Dr. Gabe Kwong is a BME Assistant Professor at Georgia Tech who also runs an immunoengineering lab. He is passionate about his lab work, dedicating himself to helping in the fight against immunological diseases such as cancer. Dr. Kwong wants to tackle cancers of all kinds, such as skin or rectal cancer. However, his lab is not strictly disease-oriented, but rather has a focus on technology. In particular, he is very interested in fundamental tools for T-cell analysis.
As an undergraduate student at UC Berkeley, Dr. Kwong majored in bioengineering, where students could take any classes that suited their interests within the discipline. Whether it was microcell biology, immunology, chemistry, or physics, he was interested in just about everything. After graduating, he wanted to go further and explore deeper territories with his studies. He went to graduate school at Caltech, where he caught the “bug” for immunology – he became enamored with the power to develop technologies to improve human health and the ability to contribute to the scientific community.
In years four and five of his graduate studies, he shadowed a clinician who was treating his cancer patients with emerging immunotherapies. This clinician was a collaborator that Dr. Kwong knew through research, but Dr. Kwong never actually saw him practice medicine.
Dr. Kwong values cell-based drugs that can figure out ways to deal with diseases themselves over regular treatment drugs; he calls this the way of the future.
In his lab, he and his students design genetic circuits that require synthesizing pieces of DNA, which can take anywhere from a few weeks to a month depending on the DNA fragments they use. With the DNA genome well established thanks to the Human Genome Project, Dr. Kwong wants to design cheap ways of producing high-throughput analysis. This type of analysis means any analysis that processes high volumes of data and/or samples within a much shorter time than average (e.g. 100,000 cells analyzed in just a few hours). Currently, PCR (polymerase chain reaction), scans only 1 small piece of DNA at a time, and Dr. Kwong is not satisfied with that rate.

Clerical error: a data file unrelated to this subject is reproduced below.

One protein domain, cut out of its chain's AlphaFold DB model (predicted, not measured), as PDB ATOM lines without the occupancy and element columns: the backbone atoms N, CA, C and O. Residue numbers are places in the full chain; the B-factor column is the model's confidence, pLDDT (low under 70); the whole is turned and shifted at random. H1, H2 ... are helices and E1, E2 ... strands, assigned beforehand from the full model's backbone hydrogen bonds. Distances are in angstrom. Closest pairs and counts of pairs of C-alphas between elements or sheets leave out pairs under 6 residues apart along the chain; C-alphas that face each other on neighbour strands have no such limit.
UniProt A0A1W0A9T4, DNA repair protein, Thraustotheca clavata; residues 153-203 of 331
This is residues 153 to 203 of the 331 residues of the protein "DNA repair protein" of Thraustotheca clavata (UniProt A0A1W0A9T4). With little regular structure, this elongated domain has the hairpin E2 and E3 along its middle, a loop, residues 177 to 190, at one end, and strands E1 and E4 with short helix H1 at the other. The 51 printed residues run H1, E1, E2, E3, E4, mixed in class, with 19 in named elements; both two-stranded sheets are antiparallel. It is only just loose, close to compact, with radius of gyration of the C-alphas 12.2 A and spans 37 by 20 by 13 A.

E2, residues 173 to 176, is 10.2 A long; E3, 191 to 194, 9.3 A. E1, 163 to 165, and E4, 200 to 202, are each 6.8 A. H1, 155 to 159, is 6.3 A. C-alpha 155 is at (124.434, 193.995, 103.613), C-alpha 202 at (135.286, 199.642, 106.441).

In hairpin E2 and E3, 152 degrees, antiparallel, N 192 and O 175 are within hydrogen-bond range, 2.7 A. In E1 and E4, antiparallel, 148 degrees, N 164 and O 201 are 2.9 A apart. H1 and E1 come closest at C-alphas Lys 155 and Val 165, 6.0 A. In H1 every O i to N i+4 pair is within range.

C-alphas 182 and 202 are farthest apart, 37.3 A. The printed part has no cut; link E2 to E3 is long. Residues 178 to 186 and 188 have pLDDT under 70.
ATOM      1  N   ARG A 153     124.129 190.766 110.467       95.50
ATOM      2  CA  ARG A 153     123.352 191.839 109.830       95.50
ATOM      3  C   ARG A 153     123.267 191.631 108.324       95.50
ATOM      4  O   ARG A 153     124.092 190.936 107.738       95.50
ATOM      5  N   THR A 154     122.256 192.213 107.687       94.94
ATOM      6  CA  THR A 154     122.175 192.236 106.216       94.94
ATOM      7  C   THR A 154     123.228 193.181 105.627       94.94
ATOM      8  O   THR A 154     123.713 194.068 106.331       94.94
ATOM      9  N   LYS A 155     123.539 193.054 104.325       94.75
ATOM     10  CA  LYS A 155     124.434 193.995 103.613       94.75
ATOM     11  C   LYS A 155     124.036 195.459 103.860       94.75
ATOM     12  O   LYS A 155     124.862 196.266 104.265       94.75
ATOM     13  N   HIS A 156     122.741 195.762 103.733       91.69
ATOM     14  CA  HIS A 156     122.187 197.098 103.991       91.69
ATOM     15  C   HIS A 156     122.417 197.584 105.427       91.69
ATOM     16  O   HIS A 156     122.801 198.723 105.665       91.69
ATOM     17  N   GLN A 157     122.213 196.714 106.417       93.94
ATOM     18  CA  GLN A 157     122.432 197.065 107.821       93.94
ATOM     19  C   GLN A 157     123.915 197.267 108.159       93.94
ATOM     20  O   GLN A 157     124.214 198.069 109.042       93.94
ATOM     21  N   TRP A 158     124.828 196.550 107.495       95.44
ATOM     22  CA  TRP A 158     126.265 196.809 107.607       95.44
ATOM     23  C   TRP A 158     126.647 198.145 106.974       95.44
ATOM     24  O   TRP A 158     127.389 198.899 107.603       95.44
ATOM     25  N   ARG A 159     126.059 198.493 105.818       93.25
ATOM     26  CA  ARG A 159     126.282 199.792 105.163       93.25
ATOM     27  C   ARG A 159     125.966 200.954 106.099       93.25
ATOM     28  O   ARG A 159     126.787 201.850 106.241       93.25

Not all of the equipment in his lab is designed for DNA; many of his machines are for purifying proteins. These proteins are then used in processes like PCR, which involves cloning said proteins for the genetic circuits. Other such processes involve chemical methods that create completely synthetic DNA fragments not from the genome; these fragments have chemical handles that attach to a surface, bead, or protein for experiments.In this speech, he outlines the most important accomplishments of the past year and the biggest goals for the coming year, which may include tasks such as applying for grants, publishing papers, spending money for resources or equipment, and reaching out to other people who may be able to help him. He establishes a general schedule for everyone in the lab to abide by, and group meetings are scheduled around the students’ schedules. Dr. Kwong likes to maintain a flexible schedule, as there are always many setbacks that occur throughout the semester, such as a vital piece of equipment malfunctioning or not receiving a supply of microorganisms on time.
It is impossible to predict when and where the setbacks will occur, but he can at least prepare for problems in advance. One of the biggest setbacks is that experiments almost never work out as desired the first time, which requires much trial and error to compensate for. This is an issue that is present for all labs, not just his own.
In addition to preparing for setbacks beyond his control, he also makes sure that his interests and his students’ interests regarding the lab are aligned on a constant basis. While his lab does fall under the umbrella labels of “immunology program” and “T-cell lab”, he and his students are not always on the same page with regards to which issues are the most interesting or important to them.
The most important part of any laboratory is making progress on its assignments.A big measure of tangible success for his lab is the quality of the publications that spawn from it.
One project he works on is a diagnostic system of nanoparticles/probes that are injected into patients to detect disease tissues; they would be ejected from the body in urine, where they would then be analyzed for diseases. He created this system in 2009 at MIT as a postdoctorate, founded a company for this system in 2015, and will test this concept in human trials in 2018 and 2019. According to Dr. Kwong, the true beauty of academia is seeing what works among various translational ideas he may have, as well as seeing relevant papers published on his website.
His lab is like a business in that he attracts customers who are interested in his work, which in turn can attract the academic freedom to explore more uncharted territories in his lab. This is by far the most important value to him for his work.
Dr. Kwong is seeking new recruits for his lab, undergraduates, graduates, and postdoctorates alike. He gets many applications from students in his classes, so if you are one of them, you can get in contact with him very easily. His lab website is linked at the top of this page, so you can find more information on how to apply there. If you want to work with someone who is dedicated to the fight against immunological diseases, get in touch with him as soon as possible.